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How They Did It: Breaking the Enigma Code in ‘The Imitation Game’ (Video)

How They Did It: Breaking the Enigma Code in 'The Imitation Game' (Video)

The best scene in “The Imitation Game” occurs when Alan Turing (played by Oscar-nominated Benedict Cumberbatch) finally gets his computer to work and breaks the Nazi Enigma code with his research team. Oscar contending editor Billy Goldenberg, production designer Maria Djurkovic and composer Alexandre Desplat discuss the making of this pivotal scene.

Editor Billy Goldenberg: “The fun part for me is you’re starting in the beer hut and you’ve got a lot of personal interaction going on. Alan and Joan [ Keira Knightley] are engaged and have a relationship and the guys are tired of trying to make this machine work and they’re running out of time. And I think it’s unexpected that we’re in the middle of a flirtation in the middle of the night in a beer hut. And one of my favorite moments is that some of the guys are betting on Alan to screw everything up. And then in the middle of that to have Alan take in this kernel of information and that leads to winning the war two years earlier ultimately.

“We’re dealing with comedic elements in a dramatic moment with Alan not understanding what’s really going on here in terms of the flirtation part of it, and Benedict’s skill as an actor in doing it in a way that’s 

completely organic to Alan,” the editor continues.”It was fun to cut and the actors gave me lots of these great looks. Hugh [Matthew William Goode ] being frustrated about, for want of a better term, Alan’s cock blocking.

“Then Alan’s slow realization that there might be something more here and leading him to realizing that this is the key to all of it. And then they run into the hut and frantically plug in all the settings and the machine for the first time stops and goes completely silent that’s maybe my favorite moment in the film. The machine has never stopped because it never worked fast enough. Then going back to the other hut and plugging Christopher into the Enigma box and having it work  — and the excitement and celebration of that.

“[Director] Morten [Tyldum] asked Benedict what he was thinking during that moment and Benedict said, ‘I’m hoping that Christopher would be proud of me.’ I don’t think any audience member will get that but what I hope they get is the different levels of meaning about the importance of this event. From the moment Joan puts her hand to her mouth, Morten shot the celebration at 32 frames-per-second. It’s not slow-motion that you would normally see but everything is slightly exaggerated. It’s like the slowing down of special moments in your life.”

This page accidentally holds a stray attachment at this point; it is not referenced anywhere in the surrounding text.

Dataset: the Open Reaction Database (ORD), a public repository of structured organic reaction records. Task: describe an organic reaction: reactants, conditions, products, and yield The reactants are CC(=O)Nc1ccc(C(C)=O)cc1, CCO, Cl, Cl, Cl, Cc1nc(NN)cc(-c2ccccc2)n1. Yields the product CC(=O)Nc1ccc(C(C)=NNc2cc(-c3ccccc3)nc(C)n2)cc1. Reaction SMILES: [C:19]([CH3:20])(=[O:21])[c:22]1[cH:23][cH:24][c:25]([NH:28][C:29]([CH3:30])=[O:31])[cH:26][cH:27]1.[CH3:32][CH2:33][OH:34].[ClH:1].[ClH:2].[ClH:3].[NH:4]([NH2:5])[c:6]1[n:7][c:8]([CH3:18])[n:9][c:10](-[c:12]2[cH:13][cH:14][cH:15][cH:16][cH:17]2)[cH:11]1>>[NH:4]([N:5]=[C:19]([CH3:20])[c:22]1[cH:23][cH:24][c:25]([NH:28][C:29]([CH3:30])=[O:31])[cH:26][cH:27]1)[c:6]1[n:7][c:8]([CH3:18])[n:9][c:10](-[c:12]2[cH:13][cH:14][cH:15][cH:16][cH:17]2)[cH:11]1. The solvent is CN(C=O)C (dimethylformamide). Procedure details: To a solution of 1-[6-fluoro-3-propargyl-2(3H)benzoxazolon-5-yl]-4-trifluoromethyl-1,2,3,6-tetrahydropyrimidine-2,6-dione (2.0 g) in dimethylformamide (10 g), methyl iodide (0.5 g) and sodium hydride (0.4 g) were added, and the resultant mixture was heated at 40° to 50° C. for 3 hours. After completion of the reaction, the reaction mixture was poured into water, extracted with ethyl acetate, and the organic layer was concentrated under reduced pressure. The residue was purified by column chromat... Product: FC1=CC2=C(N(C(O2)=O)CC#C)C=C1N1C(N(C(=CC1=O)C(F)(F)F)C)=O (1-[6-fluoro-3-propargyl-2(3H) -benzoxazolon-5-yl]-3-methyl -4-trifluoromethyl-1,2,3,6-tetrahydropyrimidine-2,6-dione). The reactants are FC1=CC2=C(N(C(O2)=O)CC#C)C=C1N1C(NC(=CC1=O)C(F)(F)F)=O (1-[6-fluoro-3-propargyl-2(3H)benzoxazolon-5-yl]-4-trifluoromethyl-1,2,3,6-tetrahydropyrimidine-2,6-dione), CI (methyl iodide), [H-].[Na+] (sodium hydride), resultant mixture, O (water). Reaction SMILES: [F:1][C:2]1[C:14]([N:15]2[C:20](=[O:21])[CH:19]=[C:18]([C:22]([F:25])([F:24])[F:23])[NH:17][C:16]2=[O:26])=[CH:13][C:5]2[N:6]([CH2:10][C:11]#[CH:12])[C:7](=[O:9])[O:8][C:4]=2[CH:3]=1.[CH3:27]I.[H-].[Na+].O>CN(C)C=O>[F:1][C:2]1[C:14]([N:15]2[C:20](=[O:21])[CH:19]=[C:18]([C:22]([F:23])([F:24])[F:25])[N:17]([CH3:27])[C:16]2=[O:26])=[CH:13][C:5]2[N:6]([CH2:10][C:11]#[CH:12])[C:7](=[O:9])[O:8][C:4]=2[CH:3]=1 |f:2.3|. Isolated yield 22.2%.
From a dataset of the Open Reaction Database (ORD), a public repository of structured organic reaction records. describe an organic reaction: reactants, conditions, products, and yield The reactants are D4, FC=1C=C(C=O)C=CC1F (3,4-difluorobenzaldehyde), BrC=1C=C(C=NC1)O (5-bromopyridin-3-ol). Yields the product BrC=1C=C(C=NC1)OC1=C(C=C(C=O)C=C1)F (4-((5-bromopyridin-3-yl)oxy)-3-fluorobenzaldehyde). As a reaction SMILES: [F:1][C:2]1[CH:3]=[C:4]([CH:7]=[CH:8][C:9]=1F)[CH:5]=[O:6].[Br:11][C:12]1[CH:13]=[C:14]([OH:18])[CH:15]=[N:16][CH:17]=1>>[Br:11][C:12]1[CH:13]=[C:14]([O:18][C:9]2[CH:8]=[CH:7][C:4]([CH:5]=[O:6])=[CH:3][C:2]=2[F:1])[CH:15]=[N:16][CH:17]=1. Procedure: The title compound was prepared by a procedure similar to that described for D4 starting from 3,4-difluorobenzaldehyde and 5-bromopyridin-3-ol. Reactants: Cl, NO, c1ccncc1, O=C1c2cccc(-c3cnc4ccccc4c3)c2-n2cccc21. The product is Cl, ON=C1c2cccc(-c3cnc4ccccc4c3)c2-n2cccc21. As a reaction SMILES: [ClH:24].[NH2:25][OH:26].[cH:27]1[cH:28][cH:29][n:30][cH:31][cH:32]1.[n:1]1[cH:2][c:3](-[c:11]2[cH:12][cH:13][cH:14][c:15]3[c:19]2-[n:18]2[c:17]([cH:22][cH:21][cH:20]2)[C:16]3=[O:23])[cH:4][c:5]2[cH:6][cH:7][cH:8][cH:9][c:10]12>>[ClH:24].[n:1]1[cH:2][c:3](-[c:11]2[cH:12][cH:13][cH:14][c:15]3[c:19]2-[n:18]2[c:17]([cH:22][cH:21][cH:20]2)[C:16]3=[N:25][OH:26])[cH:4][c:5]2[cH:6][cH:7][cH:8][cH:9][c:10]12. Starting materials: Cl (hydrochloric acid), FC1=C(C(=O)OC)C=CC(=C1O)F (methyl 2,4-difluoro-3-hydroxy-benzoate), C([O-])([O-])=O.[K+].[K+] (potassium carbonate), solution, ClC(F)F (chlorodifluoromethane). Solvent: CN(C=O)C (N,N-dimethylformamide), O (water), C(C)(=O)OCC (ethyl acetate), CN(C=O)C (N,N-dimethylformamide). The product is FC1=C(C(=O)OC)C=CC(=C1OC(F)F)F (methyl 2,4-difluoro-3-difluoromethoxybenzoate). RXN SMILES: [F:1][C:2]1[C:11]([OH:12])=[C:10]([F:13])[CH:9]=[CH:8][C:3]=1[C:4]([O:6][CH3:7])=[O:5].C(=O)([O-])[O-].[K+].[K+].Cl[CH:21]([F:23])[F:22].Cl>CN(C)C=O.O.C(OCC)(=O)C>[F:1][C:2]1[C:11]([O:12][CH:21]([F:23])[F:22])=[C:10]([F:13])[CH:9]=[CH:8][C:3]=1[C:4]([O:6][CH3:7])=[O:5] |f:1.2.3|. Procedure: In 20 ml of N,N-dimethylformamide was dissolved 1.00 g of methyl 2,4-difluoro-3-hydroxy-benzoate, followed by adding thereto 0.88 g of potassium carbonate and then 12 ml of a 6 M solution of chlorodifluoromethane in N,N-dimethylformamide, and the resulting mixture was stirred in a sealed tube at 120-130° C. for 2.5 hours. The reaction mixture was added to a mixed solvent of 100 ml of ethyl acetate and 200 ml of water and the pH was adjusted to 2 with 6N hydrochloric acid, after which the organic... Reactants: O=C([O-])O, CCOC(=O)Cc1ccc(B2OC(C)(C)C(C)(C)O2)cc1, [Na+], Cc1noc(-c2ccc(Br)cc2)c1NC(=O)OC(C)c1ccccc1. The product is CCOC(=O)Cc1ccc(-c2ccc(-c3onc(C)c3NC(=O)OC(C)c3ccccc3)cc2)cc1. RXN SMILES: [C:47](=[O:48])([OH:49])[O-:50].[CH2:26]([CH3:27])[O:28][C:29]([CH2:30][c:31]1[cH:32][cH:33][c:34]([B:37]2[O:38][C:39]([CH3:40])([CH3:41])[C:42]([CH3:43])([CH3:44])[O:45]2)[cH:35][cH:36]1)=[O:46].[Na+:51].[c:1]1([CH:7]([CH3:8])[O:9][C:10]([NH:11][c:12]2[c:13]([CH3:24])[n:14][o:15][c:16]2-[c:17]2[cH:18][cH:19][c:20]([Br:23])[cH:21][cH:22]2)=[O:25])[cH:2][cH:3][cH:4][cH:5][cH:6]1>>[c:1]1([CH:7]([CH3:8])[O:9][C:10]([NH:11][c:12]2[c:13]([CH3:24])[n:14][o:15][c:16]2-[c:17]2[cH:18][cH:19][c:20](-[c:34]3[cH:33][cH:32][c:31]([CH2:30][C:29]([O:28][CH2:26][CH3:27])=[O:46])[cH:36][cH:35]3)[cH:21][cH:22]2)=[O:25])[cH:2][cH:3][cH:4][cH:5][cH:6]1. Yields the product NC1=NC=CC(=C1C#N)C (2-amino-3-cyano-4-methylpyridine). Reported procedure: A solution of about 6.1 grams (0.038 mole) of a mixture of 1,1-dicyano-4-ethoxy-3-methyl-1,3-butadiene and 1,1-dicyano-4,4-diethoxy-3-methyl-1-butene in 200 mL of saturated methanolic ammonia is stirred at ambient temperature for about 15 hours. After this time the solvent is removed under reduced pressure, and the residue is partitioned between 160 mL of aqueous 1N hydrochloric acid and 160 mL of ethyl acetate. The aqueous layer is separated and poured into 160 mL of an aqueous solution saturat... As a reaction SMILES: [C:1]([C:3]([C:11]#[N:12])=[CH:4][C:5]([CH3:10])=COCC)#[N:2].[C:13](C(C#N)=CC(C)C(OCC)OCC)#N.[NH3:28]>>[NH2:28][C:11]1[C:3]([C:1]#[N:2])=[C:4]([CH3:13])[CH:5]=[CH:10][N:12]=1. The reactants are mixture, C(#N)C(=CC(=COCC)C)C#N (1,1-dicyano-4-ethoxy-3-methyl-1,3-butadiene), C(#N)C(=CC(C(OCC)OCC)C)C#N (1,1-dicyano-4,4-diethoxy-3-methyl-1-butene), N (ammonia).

Production Designer Maria Djurkovic: “The beer hall is the recreational space where this very, very young group of people go for fun. So it was important to have a complete change of atmosphere. However, it was equally important to have it be an integral part of Bletchley Park, and what is quite interesting is that this beer hall scene is one of the only scenes that we shot at the real Bletchley Park. There is a quite a bold use of color, red features. You can see it in bunting, it’s in the Union Jacks, and the beams and the shiny floor, and we turned the volume up on the red wires spitting into the machine, and the colors of the rotors are the exact colors of the real rotors. I’ve tweaked them all a little bit.

“So what I try to do is find a visual connection that runs throughout the film,” she continues. “And I have to make sure that my bits, if you overlap them, overlap effectively.You’re inside Hut 8 [where they’re trying to break the code] and it’s got an energy to it. And, of course, you’re thinking of exterior against interior and you’re thinking how it will look when you cut from beer hut to Hut 8. That’s when my color palette will come in, where my use of color blocking will come in.”

Composer Alexandre Desplat: “The weight has to be real and I fused computerized pianos with harps and celestes played by real musicians, but then we could have the algorithms of the program played with the arpeggios randomly. And that’s exactly what happened with this piece when Alan’s in the cafe and hears a conversation and the music starts with these twirling arpeggios and scales and then the strings come in from a darker and lower register and slowly raise as if he were unveiling some secret .

“And this eureka moment comes to him and he jumps out of the cafe with his friends, who are researching with him. They start running and the music accelerates with flutes and strings and it’s a very important moment in the film. There are big, wide percussions to start the machine and the music comes from inside his head and he slowly regroups the researchers and takes them together to run to the machine. I always wanted to write music for films because of how it can create something else and bring you into the world of the film.”

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